Littelfuse, Inc. (NASDAQ:LFUS) Q2 2023 Earnings Conference Call August 2, 2023 10:00 AM ET
Trisha Tuntland - Head, IR
David Heinzmann - President and CEO
Meenal Sethna - EVP and CFO
Conference Call Participants
Luke Junk - Baird
David Williams - Benchmark
David Silver - CL King
Joshua Buchalter - TD Cowen
William Kerwin - Morningstar
Christopher Glynn - Oppenheimer
Matt Sheerin - Stifel
Good day, everyone, and welcome to the Littelfuse Second Quarter 2023 Earnings Conference Call. Today's call is being recorded.
At this time, I'd like to turn the call over to Head of Investor Relations, Trisha Tuntland. Please proceed.
Good morning and welcome to the Littelfuse second quarter 2023 earnings conference call. With me today are Dave Heinzmann, President and CEO; and Meenal Sethna, Executive Vice President and CFO. Yesterday, we reported results for our second quarter and a copy of our earnings release and slide presentation is available in the Investor Relations section of our website.
A webcast of today's conference call will also be available on our website. Please advance to slide two for our disclaimers. Our discussions today will include forward-looking statements. These forward-looking statements may involve significant risks and uncertainties. Please review yesterday's press release and our Forms 10-K and 10-Q for more detail about important risks that could cause actual results to differ materially from our expectations.
We assume no obligation to update any of this forward-looking information. Also, our remarks today refer to non-GAAP financial measures. A reconciliation of these non-GAAP financial measures to the most comparable GAAP measure is provided in our earnings release available in the Investor Relations section of our website.
I will now turn the call over to Dave.
Thank you, Trisha. Good morning and thanks for joining us today. Let's start with highlights on slide four. While our second quarter financial results were below our expectations, our global teams delivered solid results, driven by our strong operating fundamentals within an ongoing dynamic environment.
Design in activities remain quite robust, and we secured significant new business in sustainability, connectivity and safety applications and continue to advance our strategic investments in high-growth end markets.
Our strong overall performance to date in 2023 reflects the resiliency of our business model. I am confident with our diverse technologies and capabilities and the strength of our execution continue to position us to deliver on our long-term growth strategy.
Together, our global teams have achieved significant performance within our strategy and I want to extend my gratitude to our associates for their unwavering dedication and remarkable contributions. Meenal will provide additional color on our financial performance and outlook.
As announced in June, we entered into a purchase agreement to acquire a 200-millimeter wafer fab located in Dortmund, Germany from Elmos Semiconductor. This acquisition is an important element in our long-term growth strategy for power semiconductors.
Key to our sustained success in expanding our portfolio of technologies and growing internal capabilities to enable us to meet the increasing demands of our customers and high-growth power conversion applications.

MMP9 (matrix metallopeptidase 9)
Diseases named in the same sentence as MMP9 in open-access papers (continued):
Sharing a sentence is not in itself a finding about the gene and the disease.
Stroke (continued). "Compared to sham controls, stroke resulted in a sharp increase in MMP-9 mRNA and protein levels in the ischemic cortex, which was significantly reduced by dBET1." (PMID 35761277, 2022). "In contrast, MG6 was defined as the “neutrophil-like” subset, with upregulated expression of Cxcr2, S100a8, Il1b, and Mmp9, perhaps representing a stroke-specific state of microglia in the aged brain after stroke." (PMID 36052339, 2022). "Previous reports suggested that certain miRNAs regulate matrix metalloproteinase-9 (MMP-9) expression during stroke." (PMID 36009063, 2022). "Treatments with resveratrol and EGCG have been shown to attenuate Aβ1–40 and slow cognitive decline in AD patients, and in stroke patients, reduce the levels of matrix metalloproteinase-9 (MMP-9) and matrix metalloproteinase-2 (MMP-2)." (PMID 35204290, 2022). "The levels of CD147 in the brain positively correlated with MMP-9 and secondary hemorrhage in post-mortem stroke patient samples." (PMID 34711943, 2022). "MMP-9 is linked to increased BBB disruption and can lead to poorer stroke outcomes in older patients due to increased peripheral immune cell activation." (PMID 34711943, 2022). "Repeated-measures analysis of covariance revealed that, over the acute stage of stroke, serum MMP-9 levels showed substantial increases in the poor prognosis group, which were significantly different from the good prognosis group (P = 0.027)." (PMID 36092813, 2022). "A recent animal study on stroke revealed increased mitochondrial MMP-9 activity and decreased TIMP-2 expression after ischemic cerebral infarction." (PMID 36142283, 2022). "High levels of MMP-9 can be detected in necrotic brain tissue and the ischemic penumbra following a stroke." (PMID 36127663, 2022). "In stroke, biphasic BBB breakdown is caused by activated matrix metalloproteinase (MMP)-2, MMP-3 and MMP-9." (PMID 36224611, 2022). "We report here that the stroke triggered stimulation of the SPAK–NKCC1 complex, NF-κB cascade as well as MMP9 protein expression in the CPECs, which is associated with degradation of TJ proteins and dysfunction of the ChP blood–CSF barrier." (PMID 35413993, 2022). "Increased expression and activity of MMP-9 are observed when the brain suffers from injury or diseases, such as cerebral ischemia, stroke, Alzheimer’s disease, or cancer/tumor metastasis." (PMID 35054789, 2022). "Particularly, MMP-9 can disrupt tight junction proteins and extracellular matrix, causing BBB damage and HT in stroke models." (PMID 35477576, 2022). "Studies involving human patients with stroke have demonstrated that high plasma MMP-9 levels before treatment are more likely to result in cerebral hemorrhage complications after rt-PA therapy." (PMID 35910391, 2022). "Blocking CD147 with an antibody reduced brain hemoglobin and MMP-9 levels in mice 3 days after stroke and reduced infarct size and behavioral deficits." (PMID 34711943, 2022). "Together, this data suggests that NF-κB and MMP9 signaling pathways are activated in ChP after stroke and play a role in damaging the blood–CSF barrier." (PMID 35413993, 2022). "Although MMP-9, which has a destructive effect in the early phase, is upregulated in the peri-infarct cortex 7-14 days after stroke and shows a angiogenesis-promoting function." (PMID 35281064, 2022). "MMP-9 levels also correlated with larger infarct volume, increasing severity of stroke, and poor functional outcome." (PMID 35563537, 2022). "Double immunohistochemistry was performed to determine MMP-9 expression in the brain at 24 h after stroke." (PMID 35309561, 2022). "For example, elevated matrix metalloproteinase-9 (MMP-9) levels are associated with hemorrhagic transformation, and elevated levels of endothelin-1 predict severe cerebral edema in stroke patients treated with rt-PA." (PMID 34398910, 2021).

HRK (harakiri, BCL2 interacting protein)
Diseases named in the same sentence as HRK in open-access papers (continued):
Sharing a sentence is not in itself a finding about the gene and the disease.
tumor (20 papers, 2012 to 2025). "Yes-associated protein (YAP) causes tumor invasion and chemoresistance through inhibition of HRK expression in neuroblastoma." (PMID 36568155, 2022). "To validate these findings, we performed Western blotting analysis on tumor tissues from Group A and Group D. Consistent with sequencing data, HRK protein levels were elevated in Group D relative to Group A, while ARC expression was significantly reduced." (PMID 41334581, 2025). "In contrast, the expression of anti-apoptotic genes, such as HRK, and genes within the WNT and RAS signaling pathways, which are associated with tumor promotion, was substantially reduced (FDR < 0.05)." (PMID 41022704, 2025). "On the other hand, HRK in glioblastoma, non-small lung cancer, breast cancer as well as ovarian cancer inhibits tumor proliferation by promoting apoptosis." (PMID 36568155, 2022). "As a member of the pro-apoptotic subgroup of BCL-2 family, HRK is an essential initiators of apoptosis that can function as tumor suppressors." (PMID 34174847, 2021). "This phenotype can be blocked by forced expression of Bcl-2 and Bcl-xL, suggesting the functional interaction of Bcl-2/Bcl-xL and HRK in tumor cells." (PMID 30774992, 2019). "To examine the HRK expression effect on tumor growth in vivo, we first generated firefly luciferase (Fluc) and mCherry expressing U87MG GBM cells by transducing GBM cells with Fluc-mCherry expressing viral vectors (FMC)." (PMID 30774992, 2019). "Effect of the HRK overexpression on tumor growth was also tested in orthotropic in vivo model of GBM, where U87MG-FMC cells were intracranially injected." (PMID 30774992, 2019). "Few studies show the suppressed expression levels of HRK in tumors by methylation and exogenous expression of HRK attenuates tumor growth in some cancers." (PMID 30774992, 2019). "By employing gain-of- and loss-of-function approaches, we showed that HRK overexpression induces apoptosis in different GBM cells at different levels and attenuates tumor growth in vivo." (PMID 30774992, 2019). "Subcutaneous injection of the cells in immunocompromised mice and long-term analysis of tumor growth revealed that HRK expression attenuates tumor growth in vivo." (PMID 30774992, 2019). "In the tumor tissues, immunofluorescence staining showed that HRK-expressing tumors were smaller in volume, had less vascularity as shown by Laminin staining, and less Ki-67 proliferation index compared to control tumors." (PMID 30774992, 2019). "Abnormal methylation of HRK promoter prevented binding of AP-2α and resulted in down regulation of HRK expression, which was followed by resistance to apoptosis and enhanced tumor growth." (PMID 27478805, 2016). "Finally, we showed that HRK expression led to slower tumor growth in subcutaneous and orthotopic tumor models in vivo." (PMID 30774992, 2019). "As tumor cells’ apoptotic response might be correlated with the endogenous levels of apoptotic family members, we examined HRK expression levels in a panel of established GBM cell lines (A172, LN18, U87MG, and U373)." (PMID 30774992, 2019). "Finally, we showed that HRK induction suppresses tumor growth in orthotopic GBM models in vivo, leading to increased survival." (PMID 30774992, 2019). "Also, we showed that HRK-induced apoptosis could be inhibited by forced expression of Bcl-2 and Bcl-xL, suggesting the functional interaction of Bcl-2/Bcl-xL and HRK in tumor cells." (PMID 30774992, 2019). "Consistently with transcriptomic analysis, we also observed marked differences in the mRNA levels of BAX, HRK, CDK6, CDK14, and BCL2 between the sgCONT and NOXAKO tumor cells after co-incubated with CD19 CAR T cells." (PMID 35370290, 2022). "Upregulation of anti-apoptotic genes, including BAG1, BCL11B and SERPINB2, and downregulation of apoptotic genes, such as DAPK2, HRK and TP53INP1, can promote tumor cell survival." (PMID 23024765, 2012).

This strategic investment will expand our long-term business opportunities in industrial end markets like renewables, energy storage, automation, motor drives, power supplies, and e-mobility off-board charging infrastructure.
The Dortmund fab will complement our current footprint, adding a highly skilled technology team, extensive 200-millimeter manufacturing and development experience and an efficient high-quality wafer processing operation.
We are excited about the future prospects with our combined teams and capabilities, which I am confident will continue to position us for long-term profitable growth, consistent with our strategy shown on slide five.
Moving on to sustainability. We recently published our 2022 report, which is available on our website. Slide six provides an overview of our 2022 highlights. We believe we have responsibility to our customers, employees, investors and the communities where we live and work to conduct our business in a thoughtful sustainable way.
I am proud of the efforts of our global teams who everywhere, every day, help to create a culture that embraces diversity solutions and sustained success as we make ongoing progress on our continuous improvement journey, which will continue to play an instrumental role in the growth and advancement of the company.
We are proud of our achievements and remain committed to the long-term value of a robust ESG strategy. Before we get into business design wins, I would like to start with the market and customer dynamics we are seeing.
Taking a step back, our company's end market exposure remains highly diversified, balanced and broad. Where we are selling into industrial markets, we are seeing strong growth across passenger vehicle markets. We achieved double-digit content outgrowth across our product portfolio.
Design activity remains robust and we are capturing new business with our differentiated capabilities and intensifying focus on enabling applications around sustainability, connectivity, and safety. Our execution is accelerating the rate of new business wins and expanding the product content with leading customers, which positions us well for the future.
End market demand remains healthy across many of our end markets. We are seeing value creation and strong demand driven by our strategic positioning within renewables, industrial automation and safety, medical, specialty high-end power supplies, cloud computing to support artificial intelligence applications and electrification of vehicles and their charging infrastructure.